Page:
Every Writer Who Freaks Out About Negative Reviews Needs To Read This Now

Illustration for article titled Every Writer Who Freaks Out About Negative Reviews Needs To Read This Now

Mean book reviews are a fact of life nowadays. And if you spend any time in a workshop, you’re going to hear some pretty harsh feedback. But Cecilia Tan, the erotic speculative fiction mastermind behind the Magic University books, has some brilliant advice on her blog.


Not only does Tan offer some great ideas about how to deal with harsh criticism of your writing, but she talks about reading stories in her slushpile—and finding that the story that she had the most doubts about was usually the one that her readers ended up loving the most. She adds:

Same thing in my MFA writing workshops in grad school. The stories or chapters or poems that the class argued the most about–meaning some of the students hated it and some loved it–were often the ones I was sure were actually the best stories. I found myself sometimes taking a fellow student aside and telling them, essentially, don’t let the haters get you down. Sometimes you walk out of a workshop feeling like the life’s been beaten out of you because the reaction was so negative from other students. “Don’t feel bad,” I’d say. “Getting a rise out of them is the proof that you’re actually onto something, you’re writing is actually working. When the story doesn’t work, nobody really cares.” The writers by and large who were able to take that negative feedback as a positive sign were the ones who went on to publish and have careers as pros. The ones who were too discouraged to keep going…didn’t.

The whole thing is brilliant and very much worth reading, if you’re a writer who gets to hear or read other people’s opinions on your stuff. [Cecilia Tan]

Charlie Jane Anders is the author of All The Birds in the Sky, coming Jan 26 from Tor Books. Follow her on Twitter, and email her.


Very good advice.

Another one would be to learn to distinguish people who critize the execution of your writing, and those who critize the very premise of your writing. The former you should listen to, the latter you shouldn’t.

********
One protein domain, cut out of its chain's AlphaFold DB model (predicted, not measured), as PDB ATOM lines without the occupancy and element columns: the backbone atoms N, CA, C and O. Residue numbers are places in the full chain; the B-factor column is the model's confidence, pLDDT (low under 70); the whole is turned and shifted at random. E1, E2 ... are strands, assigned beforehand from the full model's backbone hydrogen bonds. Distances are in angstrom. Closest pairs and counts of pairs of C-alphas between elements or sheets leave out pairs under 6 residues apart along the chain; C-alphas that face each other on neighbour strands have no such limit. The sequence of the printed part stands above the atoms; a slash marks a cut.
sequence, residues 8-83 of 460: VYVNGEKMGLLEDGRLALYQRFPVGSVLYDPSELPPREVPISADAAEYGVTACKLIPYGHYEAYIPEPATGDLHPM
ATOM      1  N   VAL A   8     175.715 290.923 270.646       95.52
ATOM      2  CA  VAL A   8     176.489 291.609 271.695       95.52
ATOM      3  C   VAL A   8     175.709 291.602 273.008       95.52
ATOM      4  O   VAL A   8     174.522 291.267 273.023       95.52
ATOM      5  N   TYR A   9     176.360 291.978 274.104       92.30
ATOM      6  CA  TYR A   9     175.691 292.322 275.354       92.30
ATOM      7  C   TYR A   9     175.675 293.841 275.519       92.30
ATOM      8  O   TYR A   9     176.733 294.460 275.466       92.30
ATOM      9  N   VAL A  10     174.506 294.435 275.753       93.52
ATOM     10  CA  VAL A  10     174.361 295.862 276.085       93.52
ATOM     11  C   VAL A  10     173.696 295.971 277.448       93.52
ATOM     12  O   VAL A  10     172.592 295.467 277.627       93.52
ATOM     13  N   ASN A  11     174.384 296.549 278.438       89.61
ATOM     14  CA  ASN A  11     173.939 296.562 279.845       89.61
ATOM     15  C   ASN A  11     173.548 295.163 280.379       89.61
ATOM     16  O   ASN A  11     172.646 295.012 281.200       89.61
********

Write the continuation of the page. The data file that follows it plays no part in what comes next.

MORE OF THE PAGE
Here’s an example from a workshop I went to once - I had written this story outline for a YA novel about two twins, who knew they were twins, had lived together all their life, and were about to quit for college, who fell in love with each other and, yes, had sex. I had then recently read an article about consensual fraternal incest, and especially about long-term couples of brother and sister, and it fascinated me.

So I got some criticism - some were about form, tone and clichés. Those were for the most part warranted. But their was this one guy who had a twin sister and was just repulsed by the very idea of my story. At first I tried to explain and defend*. Then he said “If you want to explore a taboo relationship, why don’y you have your story takes place in the US South in the 40s and be about a black man and a white woman instead?

It was at that point that I bowed out. I said “I’ll think about it. Who’s next” and moved on. Because I realized that this person didn’t want to make my story better with his criticism. He just wanted me to tell a different.

* At one point he straight out asked of this was some coming out of repressed feeling for my sister. I don’t have a sister, and I felt pretty insulted by the question. That’s like asking a crine writer if they want to commit murder.